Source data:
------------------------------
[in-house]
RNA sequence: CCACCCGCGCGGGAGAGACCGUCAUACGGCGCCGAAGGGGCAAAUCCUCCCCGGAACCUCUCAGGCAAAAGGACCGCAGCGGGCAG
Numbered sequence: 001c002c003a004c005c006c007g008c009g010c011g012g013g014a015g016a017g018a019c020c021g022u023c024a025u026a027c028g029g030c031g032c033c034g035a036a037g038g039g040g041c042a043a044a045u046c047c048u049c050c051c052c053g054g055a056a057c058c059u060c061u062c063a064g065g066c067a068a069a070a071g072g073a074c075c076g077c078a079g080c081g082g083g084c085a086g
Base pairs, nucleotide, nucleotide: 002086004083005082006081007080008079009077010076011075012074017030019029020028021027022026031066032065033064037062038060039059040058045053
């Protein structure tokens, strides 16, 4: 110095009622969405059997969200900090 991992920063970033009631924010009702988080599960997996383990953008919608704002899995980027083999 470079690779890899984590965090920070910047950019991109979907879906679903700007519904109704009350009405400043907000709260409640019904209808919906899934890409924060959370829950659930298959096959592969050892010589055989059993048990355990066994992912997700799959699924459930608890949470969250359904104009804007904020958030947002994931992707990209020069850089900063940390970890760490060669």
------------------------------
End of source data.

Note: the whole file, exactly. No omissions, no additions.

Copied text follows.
[in-house]
RNA sequence: CCACCCGCGCGGGAGAGACCGUCAUACGGCGCCGAAGGGGCAAAUCCUCCCCGGAACCUCUCAGGCAAAAGGACCGCAGCGGGCAG
Numbered sequence: 001c002c003a004c005c006c007g008c009g010c011g012g013g014a015g016a017g018a019c020c021g022u023c024a025u026a027c028g029g030c031g032c033c034g035a036a037g038g039g040g041c042a043a044a045u046c047c048u049c050c051c052c053g054g055a056a057c058c059u060c061u062c063a064g065g066c067a068a069a070a071g072g073a074c075c076g077c078a079g080c081g082g083g084c085a086g
Base pairs, nucleotide, nucleotide: 002086004083005082006081007080008079009077010076011075012074017030019029020028021027022026031066032065033064037062038060039059040058045053
């Protein structure tokens, strides 16, 4: 110095009622969405059997969200900090 991992920063970033009631924010009702988080599960997996383990953008919608704002899995980027083999 470079690779890899984590965090920070910047950019991109979907879906679903700007519904109704009350009405400043907000709260409640019904209808919906899934890409924060959370829950659930298959096959592969050892010589055989059993048990355990066994992912997700799959699924459930608890949470969250359904104009804007904020958030947002994931992707990209020069850089900063940390970890760490060669």